Gloria Steinem speaks on accomplishments of women


Gloria Steinem visited the University Monday and spoke to a crowd of 300 at a celebration of the Women’s Equity Action League. She spoke about equality, feminism and the legacy of WEAL.

Campus Editor and Campus Editor

Gloria Steinem is a woman who believes in looking at the world as if everyone matters.

Steinem spoke at the University on Monday about looking at the world in this way and what it could mean. Steinem came to the University to celebrate the accomplishments of the Women’s Equity Action League, founded by an alumna. The group was also celebrating Title IX legislation, which states that institutions receiving federal funding must not discriminate due to gender.

Three hundred people, including community members, WEAL members, faculty, staff and students at the University, attended the WEAL gala dinner Monday night where Steinem spoke about how the world is being transformed through equality.

“In forty years no one has been able to name one thing that wasn’t transformed by looking at the world as if everyone mattered,” Steinem said. “[It’s] that understanding that we are all unique miracles that could never have happened before and could never happen again.”

Steinem, a Toledo native, is an author, journalist, activist and icon of the women’s movement and this was her first visit to the University.

Steinem spoke about the state of feminism locally, nationally and globally and her thoughts about the legacy of WEAL and where feminists go from here.

“I think one of the most dangerous ideas right now is the idea that the movement is already over,” Steinem said. “We all remember the day in which we were all judged to be crazy, going against God, nature, Freud, somebody and we were told you can’t do this and then we did it anyway, then the next wave of opposition is that it used to be necessary but it’s not anymore.”

Feminism is still alive and bigger than ever, Steinem said.

“Feminism just means a belief in equality,” she said. “It’s about democracy and equality.”

She said it is not for her to say what the next step is for the movement.

“The need arises out of real life,” she said. “But there are obvious things that are incomplete, we don’t have equal pay yet, we still average 77 cents on the dollar [compared to men].”

Steinem said the biggest positive change for women in her years as a part of the movement has been “that we know we’re not crazy.”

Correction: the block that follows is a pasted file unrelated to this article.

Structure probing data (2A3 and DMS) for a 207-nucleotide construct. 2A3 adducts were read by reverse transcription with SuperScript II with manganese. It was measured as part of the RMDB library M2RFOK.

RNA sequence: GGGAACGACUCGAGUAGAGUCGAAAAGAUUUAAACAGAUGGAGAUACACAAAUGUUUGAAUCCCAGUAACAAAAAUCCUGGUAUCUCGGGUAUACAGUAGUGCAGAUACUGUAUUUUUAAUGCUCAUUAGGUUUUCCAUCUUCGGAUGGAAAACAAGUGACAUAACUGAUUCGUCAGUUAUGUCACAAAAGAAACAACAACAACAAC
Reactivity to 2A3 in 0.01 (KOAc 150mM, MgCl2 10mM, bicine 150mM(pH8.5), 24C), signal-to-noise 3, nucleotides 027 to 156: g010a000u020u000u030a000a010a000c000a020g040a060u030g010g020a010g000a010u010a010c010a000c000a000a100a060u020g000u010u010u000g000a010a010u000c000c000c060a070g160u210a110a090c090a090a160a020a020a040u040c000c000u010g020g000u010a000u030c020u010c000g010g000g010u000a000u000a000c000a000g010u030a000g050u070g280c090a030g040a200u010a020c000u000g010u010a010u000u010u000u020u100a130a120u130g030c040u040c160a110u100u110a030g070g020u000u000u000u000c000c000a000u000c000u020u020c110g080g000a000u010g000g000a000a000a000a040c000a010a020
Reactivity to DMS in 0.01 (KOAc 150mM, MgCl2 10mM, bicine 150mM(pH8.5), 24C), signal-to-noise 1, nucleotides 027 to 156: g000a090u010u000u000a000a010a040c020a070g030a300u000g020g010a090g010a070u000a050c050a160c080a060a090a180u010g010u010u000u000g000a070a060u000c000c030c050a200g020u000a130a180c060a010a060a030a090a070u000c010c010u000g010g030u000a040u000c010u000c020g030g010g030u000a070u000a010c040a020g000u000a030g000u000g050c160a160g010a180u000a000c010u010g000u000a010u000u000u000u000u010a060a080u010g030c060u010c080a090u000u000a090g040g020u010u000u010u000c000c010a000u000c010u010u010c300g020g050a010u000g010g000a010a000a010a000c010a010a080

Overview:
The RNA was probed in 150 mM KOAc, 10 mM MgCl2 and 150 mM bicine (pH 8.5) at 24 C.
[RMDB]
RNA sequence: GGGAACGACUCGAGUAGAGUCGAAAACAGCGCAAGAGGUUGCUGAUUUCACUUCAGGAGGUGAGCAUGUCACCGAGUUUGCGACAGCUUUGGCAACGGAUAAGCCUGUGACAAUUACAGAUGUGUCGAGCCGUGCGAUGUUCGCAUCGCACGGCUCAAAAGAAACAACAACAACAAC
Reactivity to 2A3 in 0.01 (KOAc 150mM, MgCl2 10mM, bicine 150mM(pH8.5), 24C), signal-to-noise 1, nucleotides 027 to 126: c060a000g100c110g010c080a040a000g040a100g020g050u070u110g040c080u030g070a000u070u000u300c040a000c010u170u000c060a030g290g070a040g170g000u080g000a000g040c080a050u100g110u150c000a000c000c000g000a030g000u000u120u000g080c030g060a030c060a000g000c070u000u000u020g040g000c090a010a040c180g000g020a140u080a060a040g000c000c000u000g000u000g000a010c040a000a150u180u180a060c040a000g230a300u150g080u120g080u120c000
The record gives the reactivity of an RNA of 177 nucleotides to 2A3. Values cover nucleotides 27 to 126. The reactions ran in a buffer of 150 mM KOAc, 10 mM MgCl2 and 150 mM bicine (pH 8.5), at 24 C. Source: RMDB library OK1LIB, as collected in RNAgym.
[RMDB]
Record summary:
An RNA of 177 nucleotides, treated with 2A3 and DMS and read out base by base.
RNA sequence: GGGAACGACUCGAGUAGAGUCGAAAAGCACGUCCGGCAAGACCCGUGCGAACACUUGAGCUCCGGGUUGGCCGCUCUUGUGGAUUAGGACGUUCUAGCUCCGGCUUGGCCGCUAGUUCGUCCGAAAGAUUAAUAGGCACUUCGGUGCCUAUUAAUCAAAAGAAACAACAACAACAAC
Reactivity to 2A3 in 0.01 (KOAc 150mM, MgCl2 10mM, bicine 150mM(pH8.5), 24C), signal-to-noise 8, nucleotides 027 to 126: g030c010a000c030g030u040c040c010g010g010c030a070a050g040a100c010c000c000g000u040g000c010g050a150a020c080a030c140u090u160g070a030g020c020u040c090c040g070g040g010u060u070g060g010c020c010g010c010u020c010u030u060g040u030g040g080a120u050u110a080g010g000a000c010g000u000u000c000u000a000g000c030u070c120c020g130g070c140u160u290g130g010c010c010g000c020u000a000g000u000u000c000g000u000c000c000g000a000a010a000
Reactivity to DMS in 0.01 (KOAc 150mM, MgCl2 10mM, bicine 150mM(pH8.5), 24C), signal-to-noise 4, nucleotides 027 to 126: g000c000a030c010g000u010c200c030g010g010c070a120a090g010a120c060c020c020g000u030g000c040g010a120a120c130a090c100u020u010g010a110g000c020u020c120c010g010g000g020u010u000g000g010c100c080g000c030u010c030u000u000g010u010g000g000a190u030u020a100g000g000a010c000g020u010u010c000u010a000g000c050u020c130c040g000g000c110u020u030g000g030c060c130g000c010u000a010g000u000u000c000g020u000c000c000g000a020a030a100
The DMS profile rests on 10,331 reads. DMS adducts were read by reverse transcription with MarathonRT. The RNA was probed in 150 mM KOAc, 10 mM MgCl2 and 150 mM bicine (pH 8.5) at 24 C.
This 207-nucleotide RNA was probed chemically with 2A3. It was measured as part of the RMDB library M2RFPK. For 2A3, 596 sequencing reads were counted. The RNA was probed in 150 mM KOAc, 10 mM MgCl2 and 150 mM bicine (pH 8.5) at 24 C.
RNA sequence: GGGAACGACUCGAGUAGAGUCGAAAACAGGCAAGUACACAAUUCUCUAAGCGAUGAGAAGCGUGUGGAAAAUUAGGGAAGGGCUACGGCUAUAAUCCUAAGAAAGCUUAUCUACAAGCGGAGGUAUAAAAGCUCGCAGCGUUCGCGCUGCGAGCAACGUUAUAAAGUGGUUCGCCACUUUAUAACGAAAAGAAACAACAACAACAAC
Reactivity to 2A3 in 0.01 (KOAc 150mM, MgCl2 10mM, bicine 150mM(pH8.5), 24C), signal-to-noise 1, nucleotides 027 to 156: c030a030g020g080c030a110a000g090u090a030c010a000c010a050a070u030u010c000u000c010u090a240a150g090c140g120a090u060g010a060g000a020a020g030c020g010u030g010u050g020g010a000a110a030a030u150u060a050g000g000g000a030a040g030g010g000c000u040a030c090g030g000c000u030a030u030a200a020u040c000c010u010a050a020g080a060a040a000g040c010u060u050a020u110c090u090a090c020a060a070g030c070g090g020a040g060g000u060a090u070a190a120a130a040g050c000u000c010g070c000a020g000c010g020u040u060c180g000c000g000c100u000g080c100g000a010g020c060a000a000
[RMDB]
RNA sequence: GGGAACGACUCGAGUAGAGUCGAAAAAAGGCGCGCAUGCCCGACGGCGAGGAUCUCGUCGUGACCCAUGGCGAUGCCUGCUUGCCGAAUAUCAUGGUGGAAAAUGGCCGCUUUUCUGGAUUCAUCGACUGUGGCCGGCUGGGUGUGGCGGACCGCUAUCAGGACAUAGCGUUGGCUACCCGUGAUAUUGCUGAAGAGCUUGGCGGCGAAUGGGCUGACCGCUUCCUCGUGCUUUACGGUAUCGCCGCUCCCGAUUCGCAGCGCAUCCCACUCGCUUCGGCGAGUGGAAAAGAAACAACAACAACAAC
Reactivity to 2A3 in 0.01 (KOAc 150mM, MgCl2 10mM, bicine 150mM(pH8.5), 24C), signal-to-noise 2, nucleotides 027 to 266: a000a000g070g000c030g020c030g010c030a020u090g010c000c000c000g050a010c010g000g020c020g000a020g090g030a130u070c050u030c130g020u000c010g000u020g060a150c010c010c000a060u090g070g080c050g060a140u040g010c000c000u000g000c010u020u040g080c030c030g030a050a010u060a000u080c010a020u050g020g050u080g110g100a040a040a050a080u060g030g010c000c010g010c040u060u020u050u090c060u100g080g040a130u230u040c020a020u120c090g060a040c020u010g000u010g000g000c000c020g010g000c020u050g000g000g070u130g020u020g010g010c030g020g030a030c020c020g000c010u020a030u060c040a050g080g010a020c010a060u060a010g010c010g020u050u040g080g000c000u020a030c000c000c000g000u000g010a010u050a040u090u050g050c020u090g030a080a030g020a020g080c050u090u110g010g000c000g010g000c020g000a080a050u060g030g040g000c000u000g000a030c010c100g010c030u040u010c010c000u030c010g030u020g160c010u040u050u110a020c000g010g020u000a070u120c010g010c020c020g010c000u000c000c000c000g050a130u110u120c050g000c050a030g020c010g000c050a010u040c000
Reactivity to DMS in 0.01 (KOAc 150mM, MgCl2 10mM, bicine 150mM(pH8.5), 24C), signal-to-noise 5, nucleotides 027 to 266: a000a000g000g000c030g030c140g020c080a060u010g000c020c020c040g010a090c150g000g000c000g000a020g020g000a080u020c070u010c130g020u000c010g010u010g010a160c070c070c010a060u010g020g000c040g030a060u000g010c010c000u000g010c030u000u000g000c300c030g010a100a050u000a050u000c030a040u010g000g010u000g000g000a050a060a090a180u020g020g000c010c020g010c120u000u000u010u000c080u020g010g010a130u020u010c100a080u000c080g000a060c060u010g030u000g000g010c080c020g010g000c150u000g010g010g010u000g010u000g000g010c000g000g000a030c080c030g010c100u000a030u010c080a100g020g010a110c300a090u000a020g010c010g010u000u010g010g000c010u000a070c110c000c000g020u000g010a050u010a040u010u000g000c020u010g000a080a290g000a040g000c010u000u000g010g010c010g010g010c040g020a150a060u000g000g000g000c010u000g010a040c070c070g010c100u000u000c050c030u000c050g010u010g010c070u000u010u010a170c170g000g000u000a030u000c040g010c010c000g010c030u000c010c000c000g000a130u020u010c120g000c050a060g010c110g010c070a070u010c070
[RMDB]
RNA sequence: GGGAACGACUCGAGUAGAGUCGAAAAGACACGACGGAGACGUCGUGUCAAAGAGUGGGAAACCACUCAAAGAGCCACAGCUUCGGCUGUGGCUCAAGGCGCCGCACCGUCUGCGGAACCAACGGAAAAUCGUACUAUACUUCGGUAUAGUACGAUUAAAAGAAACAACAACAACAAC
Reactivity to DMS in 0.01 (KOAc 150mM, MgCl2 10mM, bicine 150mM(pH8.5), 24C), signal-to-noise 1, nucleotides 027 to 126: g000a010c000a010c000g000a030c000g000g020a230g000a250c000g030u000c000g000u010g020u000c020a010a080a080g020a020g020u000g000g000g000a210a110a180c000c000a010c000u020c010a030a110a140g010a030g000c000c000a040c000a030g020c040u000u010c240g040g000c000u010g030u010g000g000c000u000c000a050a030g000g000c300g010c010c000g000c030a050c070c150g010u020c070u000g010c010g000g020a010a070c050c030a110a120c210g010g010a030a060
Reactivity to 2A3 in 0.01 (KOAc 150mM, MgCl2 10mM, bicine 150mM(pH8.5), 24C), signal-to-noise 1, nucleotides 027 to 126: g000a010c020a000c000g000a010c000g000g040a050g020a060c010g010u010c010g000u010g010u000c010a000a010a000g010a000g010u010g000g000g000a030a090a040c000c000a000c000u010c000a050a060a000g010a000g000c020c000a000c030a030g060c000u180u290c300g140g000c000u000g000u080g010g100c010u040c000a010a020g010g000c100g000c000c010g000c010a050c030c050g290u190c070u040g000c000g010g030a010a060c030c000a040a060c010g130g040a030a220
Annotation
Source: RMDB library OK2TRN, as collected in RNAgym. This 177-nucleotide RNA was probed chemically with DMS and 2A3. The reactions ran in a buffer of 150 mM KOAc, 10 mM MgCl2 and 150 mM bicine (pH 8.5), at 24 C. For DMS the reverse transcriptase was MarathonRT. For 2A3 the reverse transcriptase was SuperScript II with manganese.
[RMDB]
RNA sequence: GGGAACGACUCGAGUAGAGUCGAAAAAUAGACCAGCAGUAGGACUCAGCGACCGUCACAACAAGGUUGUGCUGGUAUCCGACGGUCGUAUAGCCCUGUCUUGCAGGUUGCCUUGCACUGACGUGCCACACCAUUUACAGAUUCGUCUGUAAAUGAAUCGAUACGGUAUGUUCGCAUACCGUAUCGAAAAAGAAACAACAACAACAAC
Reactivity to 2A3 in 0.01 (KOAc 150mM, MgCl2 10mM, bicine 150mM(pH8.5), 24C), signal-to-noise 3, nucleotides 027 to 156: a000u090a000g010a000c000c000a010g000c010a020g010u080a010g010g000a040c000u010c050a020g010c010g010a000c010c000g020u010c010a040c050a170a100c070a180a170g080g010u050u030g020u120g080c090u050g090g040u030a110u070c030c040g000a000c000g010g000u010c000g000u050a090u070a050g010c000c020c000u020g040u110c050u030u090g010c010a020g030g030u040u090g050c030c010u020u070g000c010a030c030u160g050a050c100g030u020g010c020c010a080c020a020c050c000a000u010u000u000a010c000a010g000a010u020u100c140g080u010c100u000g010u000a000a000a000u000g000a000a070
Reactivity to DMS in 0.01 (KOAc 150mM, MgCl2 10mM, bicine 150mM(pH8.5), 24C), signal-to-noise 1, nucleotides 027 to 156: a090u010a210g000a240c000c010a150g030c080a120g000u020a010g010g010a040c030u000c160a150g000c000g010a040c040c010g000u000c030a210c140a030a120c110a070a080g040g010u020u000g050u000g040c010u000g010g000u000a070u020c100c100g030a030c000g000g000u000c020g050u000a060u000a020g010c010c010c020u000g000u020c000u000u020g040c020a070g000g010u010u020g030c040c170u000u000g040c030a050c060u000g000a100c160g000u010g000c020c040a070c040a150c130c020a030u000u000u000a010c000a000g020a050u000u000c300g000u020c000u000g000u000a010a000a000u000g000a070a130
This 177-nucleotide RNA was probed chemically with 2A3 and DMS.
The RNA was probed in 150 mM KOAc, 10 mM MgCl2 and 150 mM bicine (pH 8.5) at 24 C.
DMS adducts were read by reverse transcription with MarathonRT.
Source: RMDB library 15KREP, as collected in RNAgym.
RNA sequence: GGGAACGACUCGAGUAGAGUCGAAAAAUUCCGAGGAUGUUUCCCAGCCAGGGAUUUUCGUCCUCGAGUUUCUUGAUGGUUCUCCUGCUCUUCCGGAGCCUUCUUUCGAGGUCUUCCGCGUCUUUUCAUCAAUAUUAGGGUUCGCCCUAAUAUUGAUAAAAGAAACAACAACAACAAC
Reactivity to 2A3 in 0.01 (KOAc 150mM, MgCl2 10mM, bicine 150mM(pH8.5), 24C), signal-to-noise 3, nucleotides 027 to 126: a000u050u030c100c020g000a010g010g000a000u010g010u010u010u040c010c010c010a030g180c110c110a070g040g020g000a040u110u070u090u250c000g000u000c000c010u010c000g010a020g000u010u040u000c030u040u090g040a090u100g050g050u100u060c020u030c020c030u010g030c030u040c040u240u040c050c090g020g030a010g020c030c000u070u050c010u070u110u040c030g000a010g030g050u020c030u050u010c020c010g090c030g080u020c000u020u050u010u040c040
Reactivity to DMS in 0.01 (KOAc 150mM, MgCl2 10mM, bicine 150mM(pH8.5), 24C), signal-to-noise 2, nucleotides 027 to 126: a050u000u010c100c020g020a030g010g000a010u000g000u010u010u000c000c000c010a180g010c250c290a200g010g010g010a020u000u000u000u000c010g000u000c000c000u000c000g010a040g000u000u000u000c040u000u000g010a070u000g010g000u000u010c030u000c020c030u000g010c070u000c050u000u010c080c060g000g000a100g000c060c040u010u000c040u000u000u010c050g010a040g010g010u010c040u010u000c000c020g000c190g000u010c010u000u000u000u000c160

“If you feel you’re totally alone in your desire to use your talents or your interests you come to feel crazy because human beings are communal creatures,” she said. “If you’re alone, you do come to feel like something’s wrong with you; what a movement does is allow women to tell the truth about their lives’ and discover that it’s happening to others.”

One of the people who attended the WEAL event, Bernice Sandler, had a hand in creating the Title IX legislation.

Sandler, called the “godmother of Title IX,” was excited to see Steinem speak and said she was a good person to speak at the event because of her knowledge of women’s issues.

“She’s extraordinarily bright and funny, she’s a good speaker,” Sandler said. “I’m interested in her ideas about women. I haven’t seen her speak in a number of years so I’m interested to hear what she’s going to say about women, the women’s movement and the rights of women.”

Steinem thinks celebrating accomplishments like WEAL and Title IX are crucial.

“We need to know our history,” she said. “When I was in college, Smith College, a good college, in my American history book there was one sentence, it said women were given the vote in 1920. If you believe that, you don’t know you have to fight for your rights.”

Contrary to what the textbook might have led students to believe, women’s right to vote wasn’t just handed out, it had to be fought for, Steinem said.

Women can vote but there are still aspects of life where they are not equal to men, Steinem said. She talked of the world transforming if everyone is looked at as equal.

“It is transformational in every part of life to look at the world as if everyone mattered,” she said.